On October 25, 2016, the final rule implementing President Obama’s “Fair Pay and Safe Workplaces” Executive Order (E.O. 13676) will go into effect. The final rule was released by the FAR Council on August 24, 2016. Final guidance addressing key provisions of the final rule was simultaneously released by the U.S. Department of Labor.  The final rule and guidance remain largely unchanged from the proposed rule and guidance and are expected to be a substantial burden for covered employers.

The Executive Order, often called the “Blacklisting” or “Bad Actors” Executive Order, requires federal agencies’ contracting officers to consider an employer’s record of workplace law violations when deciding whether to award the employer contracts or subcontracts. More specifically, the final rule requires prospective and existing covered federal contractors to disclose administrative determinations, arbitral awards, and civil judgements based on violations of 14 enumerated federal labor laws and their state law equivalents, including federal and state wage and hour laws, safety and health, collective bargaining, family and medical leave, and civil rights protections. Because the final rule is not retroactive, initially the requirements will apply only to solicitations for new contracts (and will not apply to existing federal contracts).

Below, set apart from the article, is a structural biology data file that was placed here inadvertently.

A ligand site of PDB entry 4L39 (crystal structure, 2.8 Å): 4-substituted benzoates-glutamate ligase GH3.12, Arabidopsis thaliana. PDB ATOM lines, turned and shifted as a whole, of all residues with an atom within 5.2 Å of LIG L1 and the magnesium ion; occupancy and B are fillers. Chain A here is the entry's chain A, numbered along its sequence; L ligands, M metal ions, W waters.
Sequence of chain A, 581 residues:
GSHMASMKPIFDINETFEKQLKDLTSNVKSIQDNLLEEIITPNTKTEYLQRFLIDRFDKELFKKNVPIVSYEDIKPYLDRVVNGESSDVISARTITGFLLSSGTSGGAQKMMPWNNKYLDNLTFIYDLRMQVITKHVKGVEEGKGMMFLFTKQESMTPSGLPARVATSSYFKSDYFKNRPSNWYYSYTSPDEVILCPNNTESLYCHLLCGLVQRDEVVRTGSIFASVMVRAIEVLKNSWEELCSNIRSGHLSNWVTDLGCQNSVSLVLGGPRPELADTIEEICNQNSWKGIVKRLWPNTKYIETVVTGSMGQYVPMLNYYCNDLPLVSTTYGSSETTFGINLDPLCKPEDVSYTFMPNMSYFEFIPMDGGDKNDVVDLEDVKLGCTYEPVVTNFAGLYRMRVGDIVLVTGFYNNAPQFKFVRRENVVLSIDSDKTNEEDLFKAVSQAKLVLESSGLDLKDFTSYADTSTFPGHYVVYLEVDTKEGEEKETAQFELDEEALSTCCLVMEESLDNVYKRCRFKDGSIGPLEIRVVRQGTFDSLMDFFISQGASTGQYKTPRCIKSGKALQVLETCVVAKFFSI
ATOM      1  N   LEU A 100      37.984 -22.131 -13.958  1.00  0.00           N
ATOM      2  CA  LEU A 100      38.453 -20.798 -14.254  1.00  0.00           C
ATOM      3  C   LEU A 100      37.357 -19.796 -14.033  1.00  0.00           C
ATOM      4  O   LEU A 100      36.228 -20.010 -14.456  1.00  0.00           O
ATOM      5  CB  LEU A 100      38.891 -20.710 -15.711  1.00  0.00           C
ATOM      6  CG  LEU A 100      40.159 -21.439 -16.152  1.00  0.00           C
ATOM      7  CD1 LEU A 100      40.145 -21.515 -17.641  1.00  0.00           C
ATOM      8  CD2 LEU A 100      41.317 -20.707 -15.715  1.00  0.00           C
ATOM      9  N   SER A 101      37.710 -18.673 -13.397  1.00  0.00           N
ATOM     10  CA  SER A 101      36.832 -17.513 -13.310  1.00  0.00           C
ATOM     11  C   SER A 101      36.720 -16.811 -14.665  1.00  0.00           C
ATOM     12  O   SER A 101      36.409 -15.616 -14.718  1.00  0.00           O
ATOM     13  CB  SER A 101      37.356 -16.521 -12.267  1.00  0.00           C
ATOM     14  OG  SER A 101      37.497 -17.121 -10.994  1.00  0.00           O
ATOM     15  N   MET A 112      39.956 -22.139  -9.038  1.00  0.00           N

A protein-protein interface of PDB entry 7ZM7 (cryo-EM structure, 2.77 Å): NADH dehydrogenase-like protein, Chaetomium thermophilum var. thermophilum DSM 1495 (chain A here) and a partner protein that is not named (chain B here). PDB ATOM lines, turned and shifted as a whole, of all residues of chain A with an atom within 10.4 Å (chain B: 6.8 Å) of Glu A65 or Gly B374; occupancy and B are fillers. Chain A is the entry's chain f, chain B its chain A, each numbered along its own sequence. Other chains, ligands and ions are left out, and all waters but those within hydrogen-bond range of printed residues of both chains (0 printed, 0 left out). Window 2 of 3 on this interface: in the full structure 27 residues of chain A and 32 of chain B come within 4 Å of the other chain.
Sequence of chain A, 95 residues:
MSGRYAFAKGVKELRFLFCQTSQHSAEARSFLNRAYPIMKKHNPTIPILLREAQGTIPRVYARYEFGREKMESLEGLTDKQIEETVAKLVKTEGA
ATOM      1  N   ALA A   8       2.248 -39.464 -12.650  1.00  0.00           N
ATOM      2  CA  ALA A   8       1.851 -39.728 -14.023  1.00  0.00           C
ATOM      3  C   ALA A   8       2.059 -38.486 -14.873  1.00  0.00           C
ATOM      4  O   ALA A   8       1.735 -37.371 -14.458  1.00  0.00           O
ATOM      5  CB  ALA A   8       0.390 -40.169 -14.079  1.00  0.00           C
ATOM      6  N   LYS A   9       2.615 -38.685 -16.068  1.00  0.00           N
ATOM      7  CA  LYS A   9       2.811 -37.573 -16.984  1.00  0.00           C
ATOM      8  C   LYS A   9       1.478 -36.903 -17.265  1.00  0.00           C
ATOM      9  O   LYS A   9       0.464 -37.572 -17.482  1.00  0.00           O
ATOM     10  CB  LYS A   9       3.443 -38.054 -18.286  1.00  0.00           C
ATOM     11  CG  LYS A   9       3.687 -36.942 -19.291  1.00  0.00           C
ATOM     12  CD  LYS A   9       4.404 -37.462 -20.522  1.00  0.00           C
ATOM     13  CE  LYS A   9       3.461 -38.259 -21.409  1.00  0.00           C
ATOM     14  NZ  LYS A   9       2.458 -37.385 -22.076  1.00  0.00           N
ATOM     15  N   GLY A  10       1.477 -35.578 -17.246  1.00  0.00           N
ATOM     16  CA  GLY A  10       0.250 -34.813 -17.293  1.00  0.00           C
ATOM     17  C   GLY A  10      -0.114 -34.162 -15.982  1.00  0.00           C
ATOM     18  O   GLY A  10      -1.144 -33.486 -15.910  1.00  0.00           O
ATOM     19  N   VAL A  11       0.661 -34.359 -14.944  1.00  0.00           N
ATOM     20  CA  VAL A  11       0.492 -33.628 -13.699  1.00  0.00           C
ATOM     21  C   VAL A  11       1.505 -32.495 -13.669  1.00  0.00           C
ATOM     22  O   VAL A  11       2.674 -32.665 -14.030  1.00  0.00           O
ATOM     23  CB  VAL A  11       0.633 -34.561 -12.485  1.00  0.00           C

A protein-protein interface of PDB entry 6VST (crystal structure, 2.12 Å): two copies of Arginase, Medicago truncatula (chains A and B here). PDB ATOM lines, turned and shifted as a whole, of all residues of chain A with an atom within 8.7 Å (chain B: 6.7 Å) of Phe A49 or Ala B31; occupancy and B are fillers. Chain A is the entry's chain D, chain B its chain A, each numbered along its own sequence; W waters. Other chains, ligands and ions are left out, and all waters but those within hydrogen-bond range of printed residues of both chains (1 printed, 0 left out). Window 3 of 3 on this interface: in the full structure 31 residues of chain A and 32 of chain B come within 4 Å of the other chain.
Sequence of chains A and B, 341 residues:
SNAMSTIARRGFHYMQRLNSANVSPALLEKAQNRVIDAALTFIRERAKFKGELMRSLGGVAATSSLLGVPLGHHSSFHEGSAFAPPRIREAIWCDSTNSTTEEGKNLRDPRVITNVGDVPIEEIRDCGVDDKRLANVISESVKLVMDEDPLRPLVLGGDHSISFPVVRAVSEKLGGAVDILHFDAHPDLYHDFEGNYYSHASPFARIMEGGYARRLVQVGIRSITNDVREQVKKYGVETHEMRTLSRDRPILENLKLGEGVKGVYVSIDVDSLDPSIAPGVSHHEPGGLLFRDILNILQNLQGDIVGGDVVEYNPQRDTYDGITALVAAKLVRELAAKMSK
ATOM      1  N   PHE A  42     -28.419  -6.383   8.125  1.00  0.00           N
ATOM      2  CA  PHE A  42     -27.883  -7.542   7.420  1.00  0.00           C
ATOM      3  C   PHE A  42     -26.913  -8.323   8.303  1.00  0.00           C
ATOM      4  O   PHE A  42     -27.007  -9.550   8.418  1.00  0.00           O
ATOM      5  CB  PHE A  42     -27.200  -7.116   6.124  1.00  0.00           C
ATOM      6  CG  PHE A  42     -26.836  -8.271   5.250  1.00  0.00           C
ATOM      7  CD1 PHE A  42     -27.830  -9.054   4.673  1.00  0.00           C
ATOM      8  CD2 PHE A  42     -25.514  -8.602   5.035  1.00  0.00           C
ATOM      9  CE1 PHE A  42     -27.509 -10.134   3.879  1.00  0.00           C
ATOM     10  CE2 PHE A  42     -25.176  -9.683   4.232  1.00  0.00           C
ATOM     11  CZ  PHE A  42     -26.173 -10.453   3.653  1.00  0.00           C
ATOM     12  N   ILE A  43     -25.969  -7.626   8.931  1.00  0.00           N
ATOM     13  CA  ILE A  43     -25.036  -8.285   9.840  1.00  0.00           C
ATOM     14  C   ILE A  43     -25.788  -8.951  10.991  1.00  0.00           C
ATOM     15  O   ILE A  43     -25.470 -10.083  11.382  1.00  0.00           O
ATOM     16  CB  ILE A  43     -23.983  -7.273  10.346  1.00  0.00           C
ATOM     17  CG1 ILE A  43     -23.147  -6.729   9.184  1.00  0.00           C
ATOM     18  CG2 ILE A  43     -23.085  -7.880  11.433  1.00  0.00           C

Phased-In Implementation

The final regulations establish a phased-in implementation.

  • For the first year, only prime contractors must make the required disclosures of labor law violations. Subcontractors will not be required to start making disclosures until October 25, 2017.
  • For the first six months, only contractors with solicitations valued at $50 million or more are subject to the disclosure requirements. Starting April 25, 2017, disclosure requirements will be included in solicitations valued at $500,000 or more.
  • Initially, labor law violations must be disclosed for a period of one year and will gradually increase to a three-year period by October 25, 2018.
  • The requirement that contractors and subcontractors disclose violations of state laws that are equivalent to the 14 enumerated federal labor laws will be phased in at a later date, after an additional notice and comment period.
  • The rule’s paycheck transparency requirements will become effective January 1, 2017.

Required Disclosures

When bidding on covered federal contracts, contractors will be required to disclose any violations of the 14 enumerated labor laws (and eventually, the equivalent state laws). Contractors must disclose violations of these laws that resulted in any “administrative merits determinations, civil judgments, or arbitral awards or decisions” within the previous three years.  The definition of “administrative merit determinations” remains broad in the final rule.   Contractors will be required to report the findings of enforcement agencies, including findings that are not final or that are subject to further review or appeal. For example, a contractor would be required to disclose a reasonable cause finding from the EEOC, a complaint issued by a Regional Director of the NLRB, and a show cause notice from the OFCCP.